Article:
Keeping multiple roosters

Mar 24 2014 0 Comments Tags: chickens, roosters

For a many years we thought it was impossible to keep two roosters together, and then, completely by accident, we ended up with two roosters who did not attempt to fight to the death at every opportunity. As this has only ever happened once, I can only guess at the reasons, and I’m hoping that others can share their own rooster experiences to try to figure out the best way to keep them. 

eight acres: keeping more than one rooster

Previously when we’ve had more than one rooster, we haven’t been able to let them all free-range at once because inevitably, as if drawn together by a magnet, the roosters would end up fighting. This was very frustrating, as we like to keep several tractors of hens with a rooster in each one, and we really like to let them all out to free-range. We could just keep one rooster, but this means that not all hens have regular access to a rooster (so the eggs may not all by fertilized) and it makes it impossible to succession plan. We like to replace the rooster every 2-3 years, and we can’t grow up a new rooster if we can only keep one at a time.

A couple of years ago we hatched a clutch of chicks and raised the hens and roosters. When they were old enough, we let them all out to free-range, we kept the roosters in the house yard, and the pullets and adult chickens were in another yard with a large Rhode Island Red rooster. One day the rooster figured out how to get into the house yard. I thought he would attack the young roosters, but instead he spent the day walking around with them. Later when we let all the chickens free-range together, the older rooster still didn’t attack the young roosters. I think it might help that the roosters get used to each other from a young age. The younger ones didn’t challenge the old one and the old one didn’t feel threatened by the young ones, and possibly didn’t want to take on a whole mob of them.

When it came time to kill the young rooster to eat them, we kept the two nicest Rhode Island Red roosters from the bunch, one for us and one for a friend. They great thing about being able to select roosters from a group of them is you can choose the roosters that get on well with the hens. As Harvey Ussery writes in my favourite chicken book of all time, an often overlooked factor in egg fertility is whether the rooster can “dance” for the hen. If the rooster has an ability to look after the hens and attract them, rather than chasing after them, he’s more like to be accepted by the hens. Anyway, we chose to keep a couple of roosters who were real ladies-roosters and they grew up together.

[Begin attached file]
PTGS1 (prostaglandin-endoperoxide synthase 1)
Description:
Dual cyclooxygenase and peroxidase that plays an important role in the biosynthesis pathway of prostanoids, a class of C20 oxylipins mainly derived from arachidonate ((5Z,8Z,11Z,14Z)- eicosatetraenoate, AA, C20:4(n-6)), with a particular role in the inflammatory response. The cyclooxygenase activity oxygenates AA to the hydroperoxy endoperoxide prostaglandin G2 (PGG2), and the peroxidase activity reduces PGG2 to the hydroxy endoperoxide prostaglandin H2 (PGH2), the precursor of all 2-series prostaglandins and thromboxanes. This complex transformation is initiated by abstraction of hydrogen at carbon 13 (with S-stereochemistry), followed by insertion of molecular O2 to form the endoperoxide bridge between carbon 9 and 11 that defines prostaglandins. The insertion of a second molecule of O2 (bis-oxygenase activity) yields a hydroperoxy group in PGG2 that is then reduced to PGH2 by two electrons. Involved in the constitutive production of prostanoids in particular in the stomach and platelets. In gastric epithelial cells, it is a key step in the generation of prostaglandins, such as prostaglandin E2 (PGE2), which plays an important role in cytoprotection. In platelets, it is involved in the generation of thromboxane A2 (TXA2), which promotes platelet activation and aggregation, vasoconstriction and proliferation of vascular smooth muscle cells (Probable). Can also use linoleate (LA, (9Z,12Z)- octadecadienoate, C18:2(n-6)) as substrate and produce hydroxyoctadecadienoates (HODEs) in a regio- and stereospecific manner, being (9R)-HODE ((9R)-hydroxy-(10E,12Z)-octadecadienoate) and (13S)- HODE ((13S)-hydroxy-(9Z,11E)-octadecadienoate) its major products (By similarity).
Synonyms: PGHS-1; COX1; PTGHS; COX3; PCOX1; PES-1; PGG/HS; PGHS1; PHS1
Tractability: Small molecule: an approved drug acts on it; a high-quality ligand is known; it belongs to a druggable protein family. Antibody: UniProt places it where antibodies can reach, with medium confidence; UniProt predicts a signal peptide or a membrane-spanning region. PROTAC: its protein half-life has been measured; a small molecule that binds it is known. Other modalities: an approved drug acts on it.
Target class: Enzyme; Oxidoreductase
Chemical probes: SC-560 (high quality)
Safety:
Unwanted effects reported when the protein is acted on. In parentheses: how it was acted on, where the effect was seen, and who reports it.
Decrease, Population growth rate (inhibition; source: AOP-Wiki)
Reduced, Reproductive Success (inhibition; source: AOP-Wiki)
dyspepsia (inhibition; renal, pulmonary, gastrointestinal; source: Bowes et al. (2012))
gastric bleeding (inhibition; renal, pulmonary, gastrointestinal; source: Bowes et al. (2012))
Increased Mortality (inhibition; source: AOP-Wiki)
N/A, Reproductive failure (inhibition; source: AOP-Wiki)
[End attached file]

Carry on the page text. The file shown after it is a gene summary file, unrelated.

When it came time to dispatch the older rooster, we were left with the two younger roosters who had grown up together. We just kept letting them out to free-range and they learnt to stay away from each other. They each had their own end of the paddock and their own flock of 8-10 hens. For over a year they lived in harmony and we had no rooster fights at all, it was quite amazing! We never got around to given one of them away.

Then gradually the stronger rooster started to pick on the weaker one, and the hens started to hang around the stronger rooster more often. We were breaking up rooster fights quite regularly and the weaker rooster had ended up blind in one eye, which wasn’t helping him win any fights. In the end we decided it was time to kill the weaker rooster before the stronger rooster did the job for us. It was quite disappointing that our rooster harmony didn’t last for more than a couple of years.

And now we have the big rooster and a younger one that we kept from a previous hatch. They seem to be getting on OK at the moment….

As I said, I really don’t understand why roosters get on at times and fight at other times. I think that it helps if they are evenly matched and have plenty of hens. We never make them live together in the same tractor, they always have their own space with their own hens. It probably also helps that they grow up together, so they know each other from a young age, but even then, they can turn on each other. My advice is don’t assume that roosters won’t get on, but don’t assume that they will! And even if they do at first, it may not last forever. It is worth a try if you can get two young roosters of similar size and have plenty of hens for them to share, but be prepared to remove one rooster from the situation, one way or another.

What is your experience with keeping more than one rooster?

By the way, my chicken eBook is now available if you want to know more about backyard chickens and using chicken tractors.  More information over at the chicken tractor ebook blog.  Or you can get it directly from my shop on Etsy (.pdf format), or Amazon Kindle or just send me an email eight.acres.liz {at}

What's the eBook about?
Chickens in a confined coop can end up living in an unpleasant dust-bowl, but allowing chickens to free-range can result in chickens getting into gardens and expose them to predators.

 A movable cage or “chicken tractor” is the best of both options – the chickens are safe, have access to clean grass, fresh air and bugs. Feed costs are reduced, chickens are happier, and egg production increases. 

 But how do you build a chicken tractor? What aspects should be considered in designing and using a chicken tractor effectively? In this eBook I aim to explain how to make a chicken tractor work for you in your environment to meet your goals for keeping chickens. 

I also list what I have learnt over 10 years of keeping chickens in tractors of various designs and sizes, from hatching chicks, through to butchering roosters.

Reviews of the Design and Use a Chicken Tractor

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